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Add #include Directive

If you hover over an undeclared identifier in C/C++, choose "Add include" from the Quick Action and Refactoring menu menu (Shift+Alt+Q) to insert the appropriate directive.

The directive is inserted after the last #include in your current file, outside of any #ifdef directives. The position of the text caret is unchanged.

Except for a few system libraries such as MFC and CRT, Visual Assist can only suggest the including of header files it has parsed. If "Add include" is missing from—or disabled in—a refactoring menu, Visual Assist has not parsed the header file. 

Add appropriate directory(ies) to your project settings and manually include the directory(ies) somewhere in your project or solution. Once included in one location, Visual Assist can suggest including the header files in other locations.

Umbrella Header Files in C/C++

In most cases, Visual Assist adds the header that contains the definition of a symbol, not an umbrella header file that includes it and other related header files. There are a few exceptions for several popular libraries, including Boost and Qt. In these cases, Visual Assist suggests adding the umbrella header file.

Note: Except for a few system libraries such as MFC and CRT, Visual Assist can only suggest to include header files if it has parsed them, including the header files for Boost and Qt. Header files for Boost or Qt should be listed in the VC++ Directories of your project so they are considered system symbols, and then included somewhere in a solution. Once included in one location, Visual Assist can suggest including them in other locations.

Add Include Style in C/C++

When using the Add Include feature, Visual Assist automatically determines an appropriate path to a header file and the tokens that surround it in an #include directive. Example directives include:

#include "filename1.h"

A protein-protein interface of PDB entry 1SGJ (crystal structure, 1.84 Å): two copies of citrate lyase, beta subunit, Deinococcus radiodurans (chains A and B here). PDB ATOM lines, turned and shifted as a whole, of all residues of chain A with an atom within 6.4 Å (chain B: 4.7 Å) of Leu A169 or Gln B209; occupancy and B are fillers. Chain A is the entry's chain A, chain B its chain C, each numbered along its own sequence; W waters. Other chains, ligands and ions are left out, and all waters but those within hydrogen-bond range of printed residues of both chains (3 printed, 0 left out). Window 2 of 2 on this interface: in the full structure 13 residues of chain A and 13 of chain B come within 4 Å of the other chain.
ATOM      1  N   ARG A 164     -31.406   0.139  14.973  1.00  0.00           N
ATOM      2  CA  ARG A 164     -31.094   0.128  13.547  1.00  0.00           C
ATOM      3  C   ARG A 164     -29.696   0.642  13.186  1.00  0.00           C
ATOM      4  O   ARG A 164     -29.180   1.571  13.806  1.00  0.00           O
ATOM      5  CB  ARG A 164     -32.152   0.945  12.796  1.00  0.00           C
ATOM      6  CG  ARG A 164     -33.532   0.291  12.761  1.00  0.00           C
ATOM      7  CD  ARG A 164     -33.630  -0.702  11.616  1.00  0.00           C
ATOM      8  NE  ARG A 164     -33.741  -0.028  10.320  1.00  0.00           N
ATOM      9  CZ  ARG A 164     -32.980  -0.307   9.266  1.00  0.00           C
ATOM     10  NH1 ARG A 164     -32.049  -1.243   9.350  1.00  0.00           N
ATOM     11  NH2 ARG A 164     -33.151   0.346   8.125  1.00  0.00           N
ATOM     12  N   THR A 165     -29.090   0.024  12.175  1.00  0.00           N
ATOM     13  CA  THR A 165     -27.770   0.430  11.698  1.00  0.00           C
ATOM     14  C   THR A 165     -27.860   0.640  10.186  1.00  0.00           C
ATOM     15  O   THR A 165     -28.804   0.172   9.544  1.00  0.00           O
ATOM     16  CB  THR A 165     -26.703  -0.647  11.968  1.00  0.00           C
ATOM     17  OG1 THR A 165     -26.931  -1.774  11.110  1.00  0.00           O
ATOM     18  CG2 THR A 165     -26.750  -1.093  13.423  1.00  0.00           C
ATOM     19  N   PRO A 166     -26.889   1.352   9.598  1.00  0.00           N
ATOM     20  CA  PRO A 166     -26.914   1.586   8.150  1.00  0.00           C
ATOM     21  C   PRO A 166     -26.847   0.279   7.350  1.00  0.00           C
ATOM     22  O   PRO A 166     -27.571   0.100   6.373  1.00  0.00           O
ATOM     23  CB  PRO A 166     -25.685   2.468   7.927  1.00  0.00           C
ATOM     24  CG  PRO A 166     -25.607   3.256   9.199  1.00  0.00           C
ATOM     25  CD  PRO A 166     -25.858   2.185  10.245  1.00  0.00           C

#include "directory\filename1.h"
#include "..\filename1.h"
#include <filename2.h>
#include <directory\filename2.h>

You can tell Visual Assist to use only one token, i.e., double quote or angle bracket, and to limit header files to filenames only.

If you tell Visual Assist to use only double quotes, the example directives become:

#include "filename1.h"
#include "directory\filename1.h"
#include "..\filename1.h"
#include "filename2.h"
#include "directory\filename2.h"

If you tell Visual Assist to limit header files to filenames, i.e., omits paths, the example directives become:

#include "filename1.h"
#include <filename2.h>

If you tell Visual Assist to use only double quotes and limit header files to filenames, the example directives become:

#include "filename1.h"
#include "filename2.h"

You can specify your preferred style—token and filename—in the options dialog of Visual Assist.

File Delimiter

Visual Assist inserts include directives whose path delimiter, '/' or '\', is identical to the delimiter of existing #include directives in the file. If the current file does not contain any #include directives, or none of the existing directives use a path delimiter, Visual Assist uses a delimiter based on the current IDE.

Visual Studio 2010 and newer

Visual Assist respects the setting in the options dialog of the IDE.


Visual Studio 2008 and older

Set the fallback path delimiter in the registry.

Needless #includes in C/C++

Add Include makes the addition of header files convenient but you should rely on compiler errors and your knowledge of header file hierarchy to decide if a #include is required.

Do not to add header files needlessly. Visual Assist lets you add the header file that contains the definition of a symbol even if you have already included an umbrella header file.

Registry Settings

Value Name Meaning
AddIncludePreferShortestRelativePath Make Add Include refrain from giving precedence to shortest path
AddIncludeTokenStyle Make Add Include use a specific token or include by filename
DefaultAddIncludeDelimiter Set fallback path delimiter for Add Include